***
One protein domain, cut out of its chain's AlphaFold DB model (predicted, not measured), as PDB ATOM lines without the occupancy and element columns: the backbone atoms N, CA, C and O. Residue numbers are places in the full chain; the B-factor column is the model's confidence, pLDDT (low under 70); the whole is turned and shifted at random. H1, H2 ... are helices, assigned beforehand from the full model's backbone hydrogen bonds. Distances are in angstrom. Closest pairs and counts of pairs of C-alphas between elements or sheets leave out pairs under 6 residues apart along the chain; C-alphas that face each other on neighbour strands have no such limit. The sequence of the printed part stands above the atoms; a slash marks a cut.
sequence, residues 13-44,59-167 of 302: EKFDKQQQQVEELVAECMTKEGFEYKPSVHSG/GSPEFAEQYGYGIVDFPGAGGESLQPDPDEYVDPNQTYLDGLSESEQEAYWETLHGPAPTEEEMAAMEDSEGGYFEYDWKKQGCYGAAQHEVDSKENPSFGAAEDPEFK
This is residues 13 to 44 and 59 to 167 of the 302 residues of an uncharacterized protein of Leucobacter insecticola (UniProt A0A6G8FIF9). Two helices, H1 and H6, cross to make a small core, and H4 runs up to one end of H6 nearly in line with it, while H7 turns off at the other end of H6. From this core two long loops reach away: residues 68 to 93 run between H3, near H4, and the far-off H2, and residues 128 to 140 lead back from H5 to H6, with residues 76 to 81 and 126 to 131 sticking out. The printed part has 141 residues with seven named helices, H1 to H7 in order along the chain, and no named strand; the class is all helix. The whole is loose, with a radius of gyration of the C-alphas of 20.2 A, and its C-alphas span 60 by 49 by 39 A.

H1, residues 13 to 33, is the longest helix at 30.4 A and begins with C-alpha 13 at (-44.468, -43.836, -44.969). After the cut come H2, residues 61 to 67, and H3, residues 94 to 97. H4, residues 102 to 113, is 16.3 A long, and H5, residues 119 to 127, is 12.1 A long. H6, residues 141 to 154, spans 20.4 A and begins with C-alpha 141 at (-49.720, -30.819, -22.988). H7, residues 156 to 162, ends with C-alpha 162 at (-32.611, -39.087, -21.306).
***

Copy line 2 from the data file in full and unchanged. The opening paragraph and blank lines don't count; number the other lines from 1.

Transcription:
This is residues 13 to 44 and 59 to 167 of the 302 residues of an uncharacterized protein of Leucobacter insecticola (UniProt A0A6G8FIF9). Two helices, H1 and H6, cross to make a small core, and H4 runs up to one end of H6 nearly in line with it, while H7 turns off at the other end of H6. From this core two long loops reach away: residues 68 to 93 run between H3, near H4, and the far-off H2, and residues 128 to 140 lead back from H5 to H6, with residues 76 to 81 and 126 to 131 sticking out. The printed part has 141 residues with seven named helices, H1 to H7 in order along the chain, and no named strand; the class is all helix. The whole is loose, with a radius of gyration of the C-alphas of 20.2 A, and its C-alphas span 60 by 49 by 39 A.